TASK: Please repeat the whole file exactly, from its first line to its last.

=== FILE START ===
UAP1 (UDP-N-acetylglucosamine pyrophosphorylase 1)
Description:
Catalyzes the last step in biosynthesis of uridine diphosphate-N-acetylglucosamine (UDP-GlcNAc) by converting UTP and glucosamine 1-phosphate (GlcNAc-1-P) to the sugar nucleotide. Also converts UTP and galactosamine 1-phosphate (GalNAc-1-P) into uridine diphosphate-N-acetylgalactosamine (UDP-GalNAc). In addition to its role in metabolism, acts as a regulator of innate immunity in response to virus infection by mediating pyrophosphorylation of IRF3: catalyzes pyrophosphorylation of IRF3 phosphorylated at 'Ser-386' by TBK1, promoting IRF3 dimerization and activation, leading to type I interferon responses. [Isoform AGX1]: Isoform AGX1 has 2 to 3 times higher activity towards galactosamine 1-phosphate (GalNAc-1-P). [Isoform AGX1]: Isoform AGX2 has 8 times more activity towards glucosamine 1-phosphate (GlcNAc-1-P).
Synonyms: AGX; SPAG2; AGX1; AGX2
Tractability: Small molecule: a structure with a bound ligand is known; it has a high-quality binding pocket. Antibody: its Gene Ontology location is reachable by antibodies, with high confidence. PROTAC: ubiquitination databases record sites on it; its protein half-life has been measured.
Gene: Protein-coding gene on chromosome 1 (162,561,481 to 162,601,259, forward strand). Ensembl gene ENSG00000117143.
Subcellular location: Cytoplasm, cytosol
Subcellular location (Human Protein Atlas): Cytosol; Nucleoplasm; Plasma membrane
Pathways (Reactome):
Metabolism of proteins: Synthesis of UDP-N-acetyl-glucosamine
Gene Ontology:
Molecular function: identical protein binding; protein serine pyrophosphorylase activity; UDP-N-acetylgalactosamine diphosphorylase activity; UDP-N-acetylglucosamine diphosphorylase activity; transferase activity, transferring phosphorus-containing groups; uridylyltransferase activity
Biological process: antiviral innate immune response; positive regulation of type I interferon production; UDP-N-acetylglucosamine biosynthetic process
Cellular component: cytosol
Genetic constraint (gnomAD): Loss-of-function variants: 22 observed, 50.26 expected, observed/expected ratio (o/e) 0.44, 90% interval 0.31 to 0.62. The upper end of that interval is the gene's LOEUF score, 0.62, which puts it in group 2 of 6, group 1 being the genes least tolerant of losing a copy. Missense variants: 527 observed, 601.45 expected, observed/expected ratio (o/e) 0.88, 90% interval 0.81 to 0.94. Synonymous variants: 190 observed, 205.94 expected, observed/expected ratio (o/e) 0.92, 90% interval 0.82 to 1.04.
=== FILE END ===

UAP1 (UDP-N-acetylglucosamine pyrophosphorylase 1)
Description:
Catalyzes the last step in biosynthesis of uridine diphosphate-N-acetylglucosamine (UDP-GlcNAc) by converting UTP and glucosamine 1-phosphate (GlcNAc-1-P) to the sugar nucleotide. Also converts UTP and galactosamine 1-phosphate (GalNAc-1-P) into uridine diphosphate-N-acetylgalactosamine (UDP-GalNAc). In addition to its role in metabolism, acts as a regulator of innate immunity in response to virus infection by mediating pyrophosphorylation of IRF3: catalyzes pyrophosphorylation of IRF3 phosphorylated at 'Ser-386' by TBK1, promoting IRF3 dimerization and activation, leading to type I interferon responses. [Isoform AGX1]: Isoform AGX1 has 2 to 3 times higher activity towards galactosamine 1-phosphate (GalNAc-1-P). [Isoform AGX1]: Isoform AGX2 has 8 times more activity towards glucosamine 1-phosphate (GlcNAc-1-P).
Synonyms: AGX; SPAG2; AGX1; AGX2
Tractability: Small molecule: a structure with a bound ligand is known; it has a high-quality binding pocket. Antibody: its Gene Ontology location is reachable by antibodies, with high confidence. PROTAC: ubiquitination databases record sites on it; its protein half-life has been measured.
Gene: Protein-coding gene on chromosome 1 (162,561,481 to 162,601,259, forward strand). Ensembl gene ENSG00000117143.
Subcellular location: Cytoplasm, cytosol
Subcellular location (Human Protein Atlas): Cytosol; Nucleoplasm; Plasma membrane
Pathways (Reactome):
Metabolism of proteins: Synthesis of UDP-N-acetyl-glucosamine
Gene Ontology:
Molecular function: identical protein binding; protein serine pyrophosphorylase activity; UDP-N-acetylgalactosamine diphosphorylase activity; UDP-N-acetylglucosamine diphosphorylase activity; transferase activity, transferring phosphorus-containing groups; uridylyltransferase activity
Biological process: antiviral innate immune response; positive regulation of type I interferon production; UDP-N-acetylglucosamine biosynthetic process
Cellular component: cytosol
Genetic constraint (gnomAD): Loss-of-function variants: 22 observed, 50.26 expected, observed/expected ratio (o/e) 0.44, 90% interval 0.31 to 0.62. The upper end of that interval is the gene's LOEUF score, 0.62, which puts it in group 2 of 6, group 1 being the genes least tolerant of losing a copy. Missense variants: 527 observed, 601.45 expected, observed/expected ratio (o/e) 0.88, 90% interval 0.81 to 0.94. Synonymous variants: 190 observed, 205.94 expected, observed/expected ratio (o/e) 0.92, 90% interval 0.82 to 1.04.